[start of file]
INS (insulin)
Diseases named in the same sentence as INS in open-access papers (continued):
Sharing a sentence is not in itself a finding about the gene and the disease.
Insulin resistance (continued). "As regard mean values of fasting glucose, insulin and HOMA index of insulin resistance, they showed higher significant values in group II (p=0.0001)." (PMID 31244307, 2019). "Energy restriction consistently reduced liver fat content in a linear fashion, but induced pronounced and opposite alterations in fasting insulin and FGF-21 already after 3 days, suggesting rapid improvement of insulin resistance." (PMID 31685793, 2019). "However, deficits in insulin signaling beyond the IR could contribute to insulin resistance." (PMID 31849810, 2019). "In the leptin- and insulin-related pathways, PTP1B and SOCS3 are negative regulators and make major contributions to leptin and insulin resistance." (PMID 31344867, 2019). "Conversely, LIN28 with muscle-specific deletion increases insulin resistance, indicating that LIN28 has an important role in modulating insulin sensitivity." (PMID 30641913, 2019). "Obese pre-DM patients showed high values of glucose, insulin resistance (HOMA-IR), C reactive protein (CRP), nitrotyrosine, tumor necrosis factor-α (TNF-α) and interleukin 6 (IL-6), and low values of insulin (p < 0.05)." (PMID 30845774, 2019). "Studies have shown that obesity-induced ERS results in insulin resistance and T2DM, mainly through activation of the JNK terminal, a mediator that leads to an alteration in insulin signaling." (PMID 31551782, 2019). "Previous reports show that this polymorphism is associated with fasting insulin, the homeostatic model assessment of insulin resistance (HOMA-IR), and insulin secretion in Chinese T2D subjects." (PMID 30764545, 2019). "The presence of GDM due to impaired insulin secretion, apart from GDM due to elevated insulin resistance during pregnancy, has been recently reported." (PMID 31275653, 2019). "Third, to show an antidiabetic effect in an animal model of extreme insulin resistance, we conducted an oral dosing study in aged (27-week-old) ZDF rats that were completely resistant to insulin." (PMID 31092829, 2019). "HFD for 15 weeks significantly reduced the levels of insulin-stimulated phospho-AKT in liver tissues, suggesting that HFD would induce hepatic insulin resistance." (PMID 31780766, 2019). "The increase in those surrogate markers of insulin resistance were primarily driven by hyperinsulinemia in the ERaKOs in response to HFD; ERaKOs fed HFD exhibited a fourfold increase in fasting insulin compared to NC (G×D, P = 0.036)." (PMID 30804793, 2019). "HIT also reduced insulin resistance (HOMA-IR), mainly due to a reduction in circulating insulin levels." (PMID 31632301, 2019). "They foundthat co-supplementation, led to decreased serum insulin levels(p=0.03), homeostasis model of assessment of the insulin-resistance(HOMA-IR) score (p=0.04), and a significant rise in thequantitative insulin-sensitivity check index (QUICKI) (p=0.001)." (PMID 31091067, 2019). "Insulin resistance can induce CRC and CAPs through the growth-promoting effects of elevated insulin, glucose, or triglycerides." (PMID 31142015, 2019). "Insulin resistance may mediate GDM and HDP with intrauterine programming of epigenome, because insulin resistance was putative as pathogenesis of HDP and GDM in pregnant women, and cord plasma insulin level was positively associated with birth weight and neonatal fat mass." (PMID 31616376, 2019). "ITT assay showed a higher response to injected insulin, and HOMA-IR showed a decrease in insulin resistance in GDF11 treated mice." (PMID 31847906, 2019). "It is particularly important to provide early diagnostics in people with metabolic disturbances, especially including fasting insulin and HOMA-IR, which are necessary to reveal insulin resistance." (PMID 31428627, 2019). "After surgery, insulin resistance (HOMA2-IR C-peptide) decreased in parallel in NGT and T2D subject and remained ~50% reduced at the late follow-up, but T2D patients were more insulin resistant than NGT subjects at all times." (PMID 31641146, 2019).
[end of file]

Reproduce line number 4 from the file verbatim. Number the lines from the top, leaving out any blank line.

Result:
Insulin resistance (continued). "As regard mean values of fasting glucose, insulin and HOMA index of insulin resistance, they showed higher significant values in group II (p=0.0001)." (PMID 31244307, 2019). "Energy restriction consistently reduced liver fat content in a linear fashion, but induced pronounced and opposite alterations in fasting insulin and FGF-21 already after 3 days, suggesting rapid improvement of insulin resistance." (PMID 31685793, 2019). "However, deficits in insulin signaling beyond the IR could contribute to insulin resistance." (PMID 31849810, 2019). "In the leptin- and insulin-related pathways, PTP1B and SOCS3 are negative regulators and make major contributions to leptin and insulin resistance." (PMID 31344867, 2019). "Conversely, LIN28 with muscle-specific deletion increases insulin resistance, indicating that LIN28 has an important role in modulating insulin sensitivity." (PMID 30641913, 2019). "Obese pre-DM patients showed high values of glucose, insulin resistance (HOMA-IR), C reactive protein (CRP), nitrotyrosine, tumor necrosis factor-α (TNF-α) and interleukin 6 (IL-6), and low values of insulin (p < 0.05)." (PMID 30845774, 2019). "Studies have shown that obesity-induced ERS results in insulin resistance and T2DM, mainly through activation of the JNK terminal, a mediator that leads to an alteration in insulin signaling." (PMID 31551782, 2019). "Previous reports show that this polymorphism is associated with fasting insulin, the homeostatic model assessment of insulin resistance (HOMA-IR), and insulin secretion in Chinese T2D subjects." (PMID 30764545, 2019). "The presence of GDM due to impaired insulin secretion, apart from GDM due to elevated insulin resistance during pregnancy, has been recently reported." (PMID 31275653, 2019). "Third, to show an antidiabetic effect in an animal model of extreme insulin resistance, we conducted an oral dosing study in aged (27-week-old) ZDF rats that were completely resistant to insulin." (PMID 31092829, 2019). "HFD for 15 weeks significantly reduced the levels of insulin-stimulated phospho-AKT in liver tissues, suggesting that HFD would induce hepatic insulin resistance." (PMID 31780766, 2019). "The increase in those surrogate markers of insulin resistance were primarily driven by hyperinsulinemia in the ERaKOs in response to HFD; ERaKOs fed HFD exhibited a fourfold increase in fasting insulin compared to NC (G×D, P = 0.036)." (PMID 30804793, 2019). "HIT also reduced insulin resistance (HOMA-IR), mainly due to a reduction in circulating insulin levels." (PMID 31632301, 2019). "They foundthat co-supplementation, led to decreased serum insulin levels(p=0.03), homeostasis model of assessment of the insulin-resistance(HOMA-IR) score (p=0.04), and a significant rise in thequantitative insulin-sensitivity check index (QUICKI) (p=0.001)." (PMID 31091067, 2019). "Insulin resistance can induce CRC and CAPs through the growth-promoting effects of elevated insulin, glucose, or triglycerides." (PMID 31142015, 2019). "Insulin resistance may mediate GDM and HDP with intrauterine programming of epigenome, because insulin resistance was putative as pathogenesis of HDP and GDM in pregnant women, and cord plasma insulin level was positively associated with birth weight and neonatal fat mass." (PMID 31616376, 2019). "ITT assay showed a higher response to injected insulin, and HOMA-IR showed a decrease in insulin resistance in GDF11 treated mice." (PMID 31847906, 2019). "It is particularly important to provide early diagnostics in people with metabolic disturbances, especially including fasting insulin and HOMA-IR, which are necessary to reveal insulin resistance." (PMID 31428627, 2019). "After surgery, insulin resistance (HOMA2-IR C-peptide) decreased in parallel in NGT and T2D subject and remained ~50% reduced at the late follow-up, but T2D patients were more insulin resistant than NGT subjects at all times." (PMID 31641146, 2019).